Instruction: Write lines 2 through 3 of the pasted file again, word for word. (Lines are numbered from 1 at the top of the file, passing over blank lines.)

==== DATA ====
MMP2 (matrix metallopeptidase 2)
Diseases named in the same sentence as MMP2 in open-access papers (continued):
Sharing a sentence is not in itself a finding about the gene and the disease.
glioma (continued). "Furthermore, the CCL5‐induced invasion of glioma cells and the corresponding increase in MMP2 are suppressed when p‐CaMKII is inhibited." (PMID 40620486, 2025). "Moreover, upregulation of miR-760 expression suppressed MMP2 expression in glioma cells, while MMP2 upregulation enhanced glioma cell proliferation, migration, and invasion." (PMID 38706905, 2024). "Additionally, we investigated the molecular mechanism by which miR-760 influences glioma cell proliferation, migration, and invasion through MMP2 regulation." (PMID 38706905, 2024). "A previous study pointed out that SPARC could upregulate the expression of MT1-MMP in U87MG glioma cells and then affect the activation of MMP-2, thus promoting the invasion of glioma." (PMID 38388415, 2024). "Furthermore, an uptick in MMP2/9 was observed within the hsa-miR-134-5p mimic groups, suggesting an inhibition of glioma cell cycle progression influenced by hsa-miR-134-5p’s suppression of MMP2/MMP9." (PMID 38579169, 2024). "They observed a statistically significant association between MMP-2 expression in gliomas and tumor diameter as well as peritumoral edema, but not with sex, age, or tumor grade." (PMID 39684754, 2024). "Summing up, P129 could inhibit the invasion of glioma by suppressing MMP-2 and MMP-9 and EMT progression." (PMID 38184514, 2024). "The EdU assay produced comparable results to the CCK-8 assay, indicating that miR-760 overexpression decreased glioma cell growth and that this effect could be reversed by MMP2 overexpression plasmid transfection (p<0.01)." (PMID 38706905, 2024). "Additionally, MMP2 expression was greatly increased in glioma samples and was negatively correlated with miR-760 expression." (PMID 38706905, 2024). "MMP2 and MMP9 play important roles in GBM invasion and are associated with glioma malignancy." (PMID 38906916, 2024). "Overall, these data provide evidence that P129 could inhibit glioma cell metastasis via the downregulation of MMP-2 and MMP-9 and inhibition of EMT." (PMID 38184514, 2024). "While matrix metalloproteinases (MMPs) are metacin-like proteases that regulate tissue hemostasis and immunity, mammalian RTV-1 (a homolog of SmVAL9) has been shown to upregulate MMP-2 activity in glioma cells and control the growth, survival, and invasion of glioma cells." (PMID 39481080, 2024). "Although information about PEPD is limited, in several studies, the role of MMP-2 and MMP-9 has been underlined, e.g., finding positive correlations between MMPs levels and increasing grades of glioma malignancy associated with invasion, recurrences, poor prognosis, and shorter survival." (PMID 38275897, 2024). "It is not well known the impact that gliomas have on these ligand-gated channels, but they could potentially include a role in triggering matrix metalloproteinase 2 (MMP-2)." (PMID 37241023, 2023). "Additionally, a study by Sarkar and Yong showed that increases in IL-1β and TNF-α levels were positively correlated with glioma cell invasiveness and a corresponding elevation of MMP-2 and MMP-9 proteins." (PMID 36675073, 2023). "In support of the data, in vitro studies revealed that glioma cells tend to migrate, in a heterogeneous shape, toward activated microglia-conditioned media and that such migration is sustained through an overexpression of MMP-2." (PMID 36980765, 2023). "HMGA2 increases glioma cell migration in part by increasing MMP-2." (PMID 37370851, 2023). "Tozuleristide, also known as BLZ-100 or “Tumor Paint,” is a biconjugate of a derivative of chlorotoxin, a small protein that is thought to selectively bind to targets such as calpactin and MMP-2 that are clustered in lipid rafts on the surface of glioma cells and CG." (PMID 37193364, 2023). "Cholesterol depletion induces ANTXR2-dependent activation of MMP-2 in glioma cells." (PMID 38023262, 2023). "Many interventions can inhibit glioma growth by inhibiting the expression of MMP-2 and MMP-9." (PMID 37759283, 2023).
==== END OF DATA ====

Diseases named in the same sentence as MMP2 in open-access papers (continued):
Sharing a sentence is not in itself a finding about the gene and the disease.